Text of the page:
Linux not enumerating a RAID storage tower

  • Check if the RAID device is configured correctly. Use the RAID vendor provided tool for configuring RAID

My HDD supports 3Gbps but Linux works only at 1.5Gbps

  • If the device is connected via a PMP then mostly the PMP is restricting the speed
  • The PHY configuration may not be compatible with that device.

System becomes unusable during SATA transaction

  • This is mostly due to cpu load due to the SATA transactions.
  • There is no direct solution for this problem. The system architecture and usecase has to be analyzed.
  • Check if the performance benchmark numbers and cpu load published meets your usecase.
  • If the application is writing to HDD from multiple threads then try to adjust the buffer size based on trial and error. More the buffer size, better the performance (under multi-threaded scenario).

How to use PC SMPS to provide power to SATA devices

  • Usually TI EVMs come with a connector for providing power supply to SATA device. But in case if it is not available, or if you want to power more devices then a PC SMPS could be used.
  • PC SMPS usually come with SATA power connectors, if not you need to get a converter cable separately and attach the same to SMPS.
  • PC SMPS will not power-up until pins 4 & 5 of the big connector (which in PCs will be connected to the motherboard) are shorted (as shown in the diagram below).


{{#if: |
|}}NoteNote: {{#if: |{{{1}}}
}} Please refer SMPS datasheet for details on loopback.

Linux PSP release worked on old EVM revision but does not work on new EVM

  • Make sure the SATA device in use works with old EVM. If it does not work with old EVM then the SATA device could be faulty. Always, use a SATA device which worked with old EVM (to debug the new EVM).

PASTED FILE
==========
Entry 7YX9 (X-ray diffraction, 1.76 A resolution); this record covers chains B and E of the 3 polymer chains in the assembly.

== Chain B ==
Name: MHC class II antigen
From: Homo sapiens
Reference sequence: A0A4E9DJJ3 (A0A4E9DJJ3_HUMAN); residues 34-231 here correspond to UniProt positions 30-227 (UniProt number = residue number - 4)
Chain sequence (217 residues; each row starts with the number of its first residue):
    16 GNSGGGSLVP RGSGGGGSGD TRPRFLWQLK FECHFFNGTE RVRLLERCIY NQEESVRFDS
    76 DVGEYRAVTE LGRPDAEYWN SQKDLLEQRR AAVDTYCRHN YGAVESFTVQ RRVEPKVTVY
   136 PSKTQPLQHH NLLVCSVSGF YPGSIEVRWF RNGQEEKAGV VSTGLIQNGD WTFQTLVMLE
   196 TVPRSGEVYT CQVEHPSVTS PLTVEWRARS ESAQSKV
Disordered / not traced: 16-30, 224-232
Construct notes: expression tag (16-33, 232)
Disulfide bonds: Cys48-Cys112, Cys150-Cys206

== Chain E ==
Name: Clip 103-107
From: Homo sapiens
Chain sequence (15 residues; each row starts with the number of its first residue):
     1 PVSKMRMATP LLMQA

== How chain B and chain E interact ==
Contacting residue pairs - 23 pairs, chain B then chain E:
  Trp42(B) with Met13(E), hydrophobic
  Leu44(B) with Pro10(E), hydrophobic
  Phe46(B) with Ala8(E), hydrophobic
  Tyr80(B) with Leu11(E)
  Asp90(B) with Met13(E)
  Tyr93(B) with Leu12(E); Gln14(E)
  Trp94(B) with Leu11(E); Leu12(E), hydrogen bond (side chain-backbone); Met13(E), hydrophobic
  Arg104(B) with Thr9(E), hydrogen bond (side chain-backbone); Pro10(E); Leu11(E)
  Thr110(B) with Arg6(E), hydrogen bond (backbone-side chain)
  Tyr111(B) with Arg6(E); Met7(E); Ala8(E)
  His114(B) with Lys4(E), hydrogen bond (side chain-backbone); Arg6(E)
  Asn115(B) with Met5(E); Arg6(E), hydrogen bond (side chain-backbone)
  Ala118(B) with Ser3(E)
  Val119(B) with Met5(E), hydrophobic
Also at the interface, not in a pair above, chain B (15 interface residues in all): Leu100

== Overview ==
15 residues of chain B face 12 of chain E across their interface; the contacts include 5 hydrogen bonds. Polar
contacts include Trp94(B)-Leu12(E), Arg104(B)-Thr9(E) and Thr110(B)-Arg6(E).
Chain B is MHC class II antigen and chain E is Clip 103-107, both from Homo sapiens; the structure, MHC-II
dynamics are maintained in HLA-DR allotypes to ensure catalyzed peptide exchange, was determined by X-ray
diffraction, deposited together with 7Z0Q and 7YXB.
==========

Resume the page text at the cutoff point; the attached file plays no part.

• Check if there are any changes in the new EVM with respect to SATA/pin-muxing. To get this information, please compare the schematics or get help from the EVM team. Check with Linux PSP team to see if those hardware differences/changes require a software change.
  • If there are no differences in the board then mostly the new board is faulty. Note down the board serial number and inform the EVM team. Chances are that, only this board under debug is faulty, hence try another board (with same revision).

How to generate SATA data traffic

{{#if: |
|}}NoteNote: {{#if: |{{{1}}}
}} This section assumes that a SATA HDD is used, the device node is /dev/sda and the partition we will be using is /dev/sda1. It uses ext2 filesystem for demonstration.
  • Delete all partitions in the HDD and then create a partition in the SATA device: check fdisk help in Sitara PSP Test Setup page.
  • Create ext2 filesystem on the SATA partition
  mkfs.ext2 /dev/sda1
  • mount SATA partition to some mount point
  mount -t ext2 /dev/sda1 /media/sda1
  • Generate write traffic (1GB write traffic and write buffer size is 1MB)
  dd if=/dev/zero of=/media/sda1/test-file.bin bs=1M count=1024
  • Drop the buffer caches so that accesses go to the SATA hardware and not picked from buffer cache.
  echo 3 > /proc/sys/vm/drop_caches
  • Generate read traffic (1GB read traffic and read buffer size is 1MB)
  dd if=/media/sda1/test-file.bin of=/dev/null bs=1M count=1024
  • For continuous traffic, repeat last 3 steps in a loop

Simultaneous write/read traffic

  • In the above example, write and read are sequential, if you want them to be simultaneous then do the following
  • Create ext2 filesystem on the SATA partition
  mkfs.ext2 /dev/sda1
  • mount SATA partition to some mount point
  mount -t ext2 /dev/sda1 /media/sda1
  • Generate read file and drop caches
  dd if=/dev/zero of=/media/sda1/read-file.bin bs=1M count=1024
  echo 3 > /proc/sys/vm/drop_caches
  • Generate write/read traffic
  dd if=/dev/zero of=/media/sda1/write-file.bin bs=1M count=1024 &
  dd if=/media/sda1/read-file.bin of=/dev/null bs=1M count=1024
  echo 3 > /proc/sys/vm/drop_caches
  "For continuous traffic, repeat this step in a loop"